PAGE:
Saturday, January 15, 2011

Thankfulness is Missing

My daughter, her husband and my granddaughter have been living with us for a few months now, but things are really not much different than when they were gone. Sure, we see them more frequently, but no deep connection really exists. My daughter is still incredibly proud and insists that she can "do it on her own" even though that is quite far from reality.

I am not sure this will ever change. While age may help engender gratefulness, we live in a "take" society and I am wonder if some of the (minimal in recent times) push from society to be thankful for what you did have is not very strong at all today.

So many people "don't want help," but that is really not accurate. They want the help, they just don't want any "strings" with it at all, even verbal reminders about being thankful.

Ironically, after all my wife and I have done, my daughter still doesn't want even a somewhat close relationship with me. I may be seeing things through my own bias, but I suspect she would much rather have a close relationship with her birthfather than she would with me.

Ah well. I do not have the "family" I was aiming for, even really a dysfunctional one. I have children who are glad to take from me at times, but who will not let me be a father at all.

That is quite frustrating, but all I can do is to try to keep growing so I can adapt and be the best I can be.

2 comments:

Thea said...

Brad,
I just happened on your blog. I was googling "adopting siblings". I read a majority of your posts.....and for the most part, I have found your perspectives incredibly depressing. I don't know you. I don't know where you've come from or where you have been. But the theme I have picked up is that you are incredibly hurt over failed expectations on adopting your four children. It is obvious they didn't meet your needs. It is obvious that you had to work harder at loving than you thought you would have to. I commend you for sticking in there. Many a parent would have "disrupted" in your situation. What you have done, you can not see. Do not use your children and where they are now (or what they say or don't say) as proof that all your time and efforts were for nothing. It is obvious that you are sad but you are a hero. Your time was well spent even though you didn't get what you expected out of the deal. It's not all about you. It's a bigger picture. Since you like to read and you are a strong Christian, here is a challenge for you; read "Radical" by David Platt. Thank you for sharing your heart. It's ok. You DID NOT fail. You took a risk worth risking. And I admire this. Chau.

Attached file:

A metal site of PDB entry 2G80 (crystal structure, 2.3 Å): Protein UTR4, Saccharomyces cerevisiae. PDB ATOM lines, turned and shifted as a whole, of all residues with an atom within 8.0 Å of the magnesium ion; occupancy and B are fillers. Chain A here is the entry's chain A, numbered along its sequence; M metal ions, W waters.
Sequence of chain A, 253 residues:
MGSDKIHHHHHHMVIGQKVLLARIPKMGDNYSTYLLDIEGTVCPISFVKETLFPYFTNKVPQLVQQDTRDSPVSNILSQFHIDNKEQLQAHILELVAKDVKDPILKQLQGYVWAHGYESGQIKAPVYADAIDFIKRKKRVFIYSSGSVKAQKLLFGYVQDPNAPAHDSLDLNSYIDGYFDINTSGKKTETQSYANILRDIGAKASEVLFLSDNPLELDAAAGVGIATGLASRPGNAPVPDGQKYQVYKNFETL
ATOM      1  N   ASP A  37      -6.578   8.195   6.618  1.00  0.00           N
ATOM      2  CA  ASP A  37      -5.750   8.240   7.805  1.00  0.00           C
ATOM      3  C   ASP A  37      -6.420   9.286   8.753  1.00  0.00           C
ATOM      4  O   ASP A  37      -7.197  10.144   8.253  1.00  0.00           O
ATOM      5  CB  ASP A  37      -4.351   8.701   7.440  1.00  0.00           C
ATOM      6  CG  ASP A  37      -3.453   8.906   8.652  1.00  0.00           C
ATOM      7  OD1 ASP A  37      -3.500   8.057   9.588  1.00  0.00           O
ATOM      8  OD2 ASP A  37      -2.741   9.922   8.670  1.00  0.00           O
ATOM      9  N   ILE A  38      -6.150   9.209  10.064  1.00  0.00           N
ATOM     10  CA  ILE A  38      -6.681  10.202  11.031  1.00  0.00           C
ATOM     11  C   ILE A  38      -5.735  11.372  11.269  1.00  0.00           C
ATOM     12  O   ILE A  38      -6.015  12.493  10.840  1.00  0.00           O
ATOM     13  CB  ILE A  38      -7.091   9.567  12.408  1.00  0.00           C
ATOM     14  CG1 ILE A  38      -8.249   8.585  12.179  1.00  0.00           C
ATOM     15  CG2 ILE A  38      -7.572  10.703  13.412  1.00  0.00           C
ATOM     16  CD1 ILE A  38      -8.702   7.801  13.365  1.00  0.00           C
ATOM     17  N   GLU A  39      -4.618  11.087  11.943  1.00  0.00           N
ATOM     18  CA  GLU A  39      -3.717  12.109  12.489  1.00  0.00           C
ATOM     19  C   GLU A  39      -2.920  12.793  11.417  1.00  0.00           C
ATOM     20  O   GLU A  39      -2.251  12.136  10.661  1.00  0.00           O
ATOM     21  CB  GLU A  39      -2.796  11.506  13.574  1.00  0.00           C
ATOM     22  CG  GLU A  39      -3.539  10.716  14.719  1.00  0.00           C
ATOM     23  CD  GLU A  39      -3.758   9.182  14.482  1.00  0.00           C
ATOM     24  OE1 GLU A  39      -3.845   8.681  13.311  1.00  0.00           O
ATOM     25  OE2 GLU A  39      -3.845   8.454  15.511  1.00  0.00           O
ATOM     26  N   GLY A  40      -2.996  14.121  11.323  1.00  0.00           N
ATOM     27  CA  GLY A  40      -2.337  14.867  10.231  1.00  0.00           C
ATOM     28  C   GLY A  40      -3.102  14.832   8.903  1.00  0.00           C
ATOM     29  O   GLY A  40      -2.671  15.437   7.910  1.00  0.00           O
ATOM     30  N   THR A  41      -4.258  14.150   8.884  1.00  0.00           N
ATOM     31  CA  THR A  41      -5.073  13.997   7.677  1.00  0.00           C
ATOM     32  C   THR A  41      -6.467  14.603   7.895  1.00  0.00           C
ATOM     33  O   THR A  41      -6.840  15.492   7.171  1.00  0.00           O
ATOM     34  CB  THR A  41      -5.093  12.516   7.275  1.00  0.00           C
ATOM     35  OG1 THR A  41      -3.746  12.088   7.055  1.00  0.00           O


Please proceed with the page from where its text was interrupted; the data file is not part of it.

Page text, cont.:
Brad said...

Thanks for the encouragement. I have this blog partially just to give me someplace to express this all. It is a bit public, but I am not worried about "hiding" this part of my life. It is what it is.

I know we had a better impact on my children than is apparent, for they are certainly better off than they would have been if they were left in the "system."

It is not what I wanted, but my wants are very irrelevant in life, especially since I am living for a purpose that goes beyond this life! :)

Still, I hope these comments can help others go into the process with their eyes wide open. I certainly don't blow the platitudes that are quite common in this area. It is a very gritty reality.

My life is harder than if we had not adopted this sibling group, but it is still likely richer, even if the pain masks the joy at this point.

Brad

Brad